| 108 | |
| 109 | === GMP Library Implementation === |
| 110 | |
| 111 | [general notes, not finished] The GMP library, like most multi-precision libraries has a fundamental limitation that might seem odd if you are only familiar with Haskell--not likely, but it bears mention anyway! GMP functions require that their operands be separate entities. (Remember: an operation such as `a + b` has three entities: the two operands and the result.) That is, if you want to add `mpz_t a` to `mpz_t b`, and place the result in `mpz_t c`, you are fine but if you try to add `a` to `a` you will run into trouble. (The problem is, the multi-precision integer library functions are designed so the operands cannot alias; this is more of a problem for complex operations such as multiplication than simple operations like addition.) This limitation might be overcome by designing the API differently, i.e., compare the operands in Haskell, Cmm or whatever before you pass them to the _add function and create a separate copy of the operand if it is indeed the same then you are o.k. for the case where two operands cannot be the same. For the case where one of the operands and the result is the same you would have to check outside the general Haskell, Cmm or whatever function wrapping the _add function--you would seem to need a higher level construct. In any case, this is an annoying thing if you expect `Integer` to behave the same way as `Int`. Here is an example from GHCi: |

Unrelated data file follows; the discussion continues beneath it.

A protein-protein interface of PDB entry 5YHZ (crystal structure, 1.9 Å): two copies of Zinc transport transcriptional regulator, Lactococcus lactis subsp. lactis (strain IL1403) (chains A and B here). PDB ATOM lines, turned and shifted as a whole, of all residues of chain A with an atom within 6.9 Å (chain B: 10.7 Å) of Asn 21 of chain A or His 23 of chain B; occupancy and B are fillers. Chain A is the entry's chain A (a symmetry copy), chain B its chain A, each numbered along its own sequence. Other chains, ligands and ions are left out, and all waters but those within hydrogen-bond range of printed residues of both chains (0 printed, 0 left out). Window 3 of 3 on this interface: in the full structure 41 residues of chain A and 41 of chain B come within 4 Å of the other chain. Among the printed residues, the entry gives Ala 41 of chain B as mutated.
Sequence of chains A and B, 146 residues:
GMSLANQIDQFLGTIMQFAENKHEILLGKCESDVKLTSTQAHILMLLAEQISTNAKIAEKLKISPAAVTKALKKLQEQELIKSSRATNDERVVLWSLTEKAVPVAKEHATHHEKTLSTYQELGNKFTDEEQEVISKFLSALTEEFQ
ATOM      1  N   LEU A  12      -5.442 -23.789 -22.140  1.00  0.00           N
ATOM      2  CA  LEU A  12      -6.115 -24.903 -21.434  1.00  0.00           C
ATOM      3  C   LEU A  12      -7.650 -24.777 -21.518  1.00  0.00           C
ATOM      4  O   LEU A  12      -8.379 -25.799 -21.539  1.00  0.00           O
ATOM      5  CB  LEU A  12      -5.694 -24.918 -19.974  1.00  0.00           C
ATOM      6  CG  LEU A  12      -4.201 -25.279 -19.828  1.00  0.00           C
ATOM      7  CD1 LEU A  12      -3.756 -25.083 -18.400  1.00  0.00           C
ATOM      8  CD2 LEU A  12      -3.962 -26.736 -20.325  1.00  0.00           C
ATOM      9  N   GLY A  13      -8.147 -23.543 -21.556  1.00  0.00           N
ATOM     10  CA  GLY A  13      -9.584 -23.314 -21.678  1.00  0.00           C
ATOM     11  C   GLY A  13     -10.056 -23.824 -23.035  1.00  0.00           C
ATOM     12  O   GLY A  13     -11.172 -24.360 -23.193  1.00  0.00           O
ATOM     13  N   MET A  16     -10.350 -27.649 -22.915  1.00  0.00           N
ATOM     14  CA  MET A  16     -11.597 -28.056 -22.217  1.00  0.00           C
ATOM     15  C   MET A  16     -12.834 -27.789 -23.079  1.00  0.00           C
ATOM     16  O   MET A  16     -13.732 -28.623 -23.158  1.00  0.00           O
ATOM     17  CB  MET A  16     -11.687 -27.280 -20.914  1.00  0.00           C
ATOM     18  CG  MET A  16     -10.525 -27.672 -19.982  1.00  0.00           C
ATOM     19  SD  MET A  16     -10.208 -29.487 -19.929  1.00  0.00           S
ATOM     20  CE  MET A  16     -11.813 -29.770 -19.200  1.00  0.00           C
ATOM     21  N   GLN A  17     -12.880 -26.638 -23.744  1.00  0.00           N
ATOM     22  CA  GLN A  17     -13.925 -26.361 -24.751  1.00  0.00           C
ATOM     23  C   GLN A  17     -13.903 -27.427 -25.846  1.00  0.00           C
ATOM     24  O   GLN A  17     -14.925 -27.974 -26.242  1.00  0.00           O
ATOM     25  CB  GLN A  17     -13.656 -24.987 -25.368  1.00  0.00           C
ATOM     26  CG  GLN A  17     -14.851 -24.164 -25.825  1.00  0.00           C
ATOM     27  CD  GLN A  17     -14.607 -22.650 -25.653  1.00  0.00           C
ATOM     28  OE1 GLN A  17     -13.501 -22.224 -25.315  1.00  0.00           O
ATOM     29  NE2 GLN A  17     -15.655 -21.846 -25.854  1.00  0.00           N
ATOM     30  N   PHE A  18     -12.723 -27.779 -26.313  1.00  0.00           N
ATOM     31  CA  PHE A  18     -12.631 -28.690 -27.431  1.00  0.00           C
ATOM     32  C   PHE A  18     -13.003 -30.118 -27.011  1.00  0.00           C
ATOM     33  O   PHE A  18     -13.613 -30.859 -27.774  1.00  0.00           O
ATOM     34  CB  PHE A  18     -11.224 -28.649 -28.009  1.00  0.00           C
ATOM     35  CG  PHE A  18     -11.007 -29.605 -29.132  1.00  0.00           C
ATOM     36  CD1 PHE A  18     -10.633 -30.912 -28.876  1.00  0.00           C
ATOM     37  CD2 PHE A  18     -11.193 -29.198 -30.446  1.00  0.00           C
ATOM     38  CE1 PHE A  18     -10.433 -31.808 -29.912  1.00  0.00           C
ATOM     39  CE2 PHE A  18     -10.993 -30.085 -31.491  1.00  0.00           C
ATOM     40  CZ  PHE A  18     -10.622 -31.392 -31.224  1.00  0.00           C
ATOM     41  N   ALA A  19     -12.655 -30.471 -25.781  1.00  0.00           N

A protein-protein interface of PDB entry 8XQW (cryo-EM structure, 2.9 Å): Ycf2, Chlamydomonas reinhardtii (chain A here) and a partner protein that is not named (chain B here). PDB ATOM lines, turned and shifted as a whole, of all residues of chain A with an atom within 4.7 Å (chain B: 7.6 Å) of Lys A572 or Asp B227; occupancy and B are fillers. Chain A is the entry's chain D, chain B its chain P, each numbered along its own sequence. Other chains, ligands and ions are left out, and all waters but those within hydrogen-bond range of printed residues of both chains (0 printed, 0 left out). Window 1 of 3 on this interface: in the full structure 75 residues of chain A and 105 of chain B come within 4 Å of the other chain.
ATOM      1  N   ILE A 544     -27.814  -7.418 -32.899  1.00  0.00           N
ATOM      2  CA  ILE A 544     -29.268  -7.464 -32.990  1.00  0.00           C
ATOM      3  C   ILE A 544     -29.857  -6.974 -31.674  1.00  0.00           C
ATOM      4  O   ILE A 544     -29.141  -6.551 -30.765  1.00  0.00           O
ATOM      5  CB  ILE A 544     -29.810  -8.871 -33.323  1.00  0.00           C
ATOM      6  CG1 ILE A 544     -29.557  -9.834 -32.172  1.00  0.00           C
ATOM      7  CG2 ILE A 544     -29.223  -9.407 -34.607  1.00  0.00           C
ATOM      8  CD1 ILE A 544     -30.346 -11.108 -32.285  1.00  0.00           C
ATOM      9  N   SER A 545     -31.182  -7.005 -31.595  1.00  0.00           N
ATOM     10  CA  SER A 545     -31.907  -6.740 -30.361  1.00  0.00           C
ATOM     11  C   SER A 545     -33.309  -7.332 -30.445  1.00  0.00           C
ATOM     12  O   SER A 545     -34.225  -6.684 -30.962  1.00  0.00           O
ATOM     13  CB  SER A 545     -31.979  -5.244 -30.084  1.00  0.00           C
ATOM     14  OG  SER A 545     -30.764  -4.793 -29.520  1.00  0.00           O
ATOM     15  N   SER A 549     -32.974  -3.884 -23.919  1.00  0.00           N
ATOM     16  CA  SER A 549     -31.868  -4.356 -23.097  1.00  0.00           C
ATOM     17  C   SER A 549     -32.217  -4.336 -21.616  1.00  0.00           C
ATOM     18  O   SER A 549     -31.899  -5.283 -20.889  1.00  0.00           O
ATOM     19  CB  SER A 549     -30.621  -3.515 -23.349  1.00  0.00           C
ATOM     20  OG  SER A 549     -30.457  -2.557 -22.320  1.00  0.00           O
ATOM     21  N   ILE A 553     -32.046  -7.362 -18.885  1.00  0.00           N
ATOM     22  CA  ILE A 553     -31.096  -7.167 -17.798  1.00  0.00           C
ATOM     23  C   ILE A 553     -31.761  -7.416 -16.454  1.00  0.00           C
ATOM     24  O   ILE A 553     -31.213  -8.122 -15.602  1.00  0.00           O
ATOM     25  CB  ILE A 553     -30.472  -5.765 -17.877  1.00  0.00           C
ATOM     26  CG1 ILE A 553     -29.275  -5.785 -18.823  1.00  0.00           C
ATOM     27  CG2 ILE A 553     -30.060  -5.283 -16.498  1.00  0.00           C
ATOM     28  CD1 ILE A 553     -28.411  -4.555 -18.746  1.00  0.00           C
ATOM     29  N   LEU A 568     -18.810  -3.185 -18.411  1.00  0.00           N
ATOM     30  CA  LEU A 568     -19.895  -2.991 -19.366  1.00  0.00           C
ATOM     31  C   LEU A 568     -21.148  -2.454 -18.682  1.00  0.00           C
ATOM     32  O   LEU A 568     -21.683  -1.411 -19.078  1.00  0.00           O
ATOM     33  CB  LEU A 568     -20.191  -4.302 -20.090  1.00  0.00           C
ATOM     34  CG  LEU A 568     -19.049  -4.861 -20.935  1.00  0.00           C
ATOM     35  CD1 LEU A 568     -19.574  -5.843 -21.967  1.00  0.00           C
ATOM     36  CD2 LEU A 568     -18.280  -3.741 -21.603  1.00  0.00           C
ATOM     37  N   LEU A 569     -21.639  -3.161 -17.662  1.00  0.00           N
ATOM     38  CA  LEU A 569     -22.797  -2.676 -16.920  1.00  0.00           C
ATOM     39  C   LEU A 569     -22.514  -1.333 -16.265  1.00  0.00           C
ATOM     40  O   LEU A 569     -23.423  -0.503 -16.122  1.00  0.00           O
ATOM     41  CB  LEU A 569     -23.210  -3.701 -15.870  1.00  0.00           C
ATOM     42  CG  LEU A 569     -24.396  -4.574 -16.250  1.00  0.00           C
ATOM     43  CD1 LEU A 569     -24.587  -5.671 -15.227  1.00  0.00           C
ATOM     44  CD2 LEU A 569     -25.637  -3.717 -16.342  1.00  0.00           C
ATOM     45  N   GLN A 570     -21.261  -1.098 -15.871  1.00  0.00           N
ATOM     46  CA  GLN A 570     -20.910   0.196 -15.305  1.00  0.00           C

| 112 | {{{ |
| 113 | (in GHCi) |
| 114 | > let m_integer = 123456789 :: Integer |
| 115 | > let n_integer = m_integer + m_integer |
| 116 | -- this will show o.k., but the implementation involves *always* making extra temporaries |
| 117 | > n_integer |
| 118 | 246913578 |
| 119 | |
| 120 | -- a = a + a |
| 121 | > let m_integer = m_integer + m_integer |
| 122 | > let n_integer = m_integer + m_integer |
| 123 | |
| 124 | -- this will be fine until you try to evaluate it: |
| 125 | > n_integer |
| 126 | *** Exception: stack overflow |
| 127 | }}} |
| 128 | |
| 129 | ''The comment on being able to do this with plain Ints is wrong.'' In fact, plain Ints in ghci (not compiled code) will also cause a stack overflow: |
| 130 | {{{ |
| 131 | Prelude> let a = 5 |
| 132 | Prelude> let a = a + a |
| 133 | Prelude> let b = a + a |
| 134 | Prelude> b |
| 135 | *** Exception: stack overflow |
| 136 | }}} |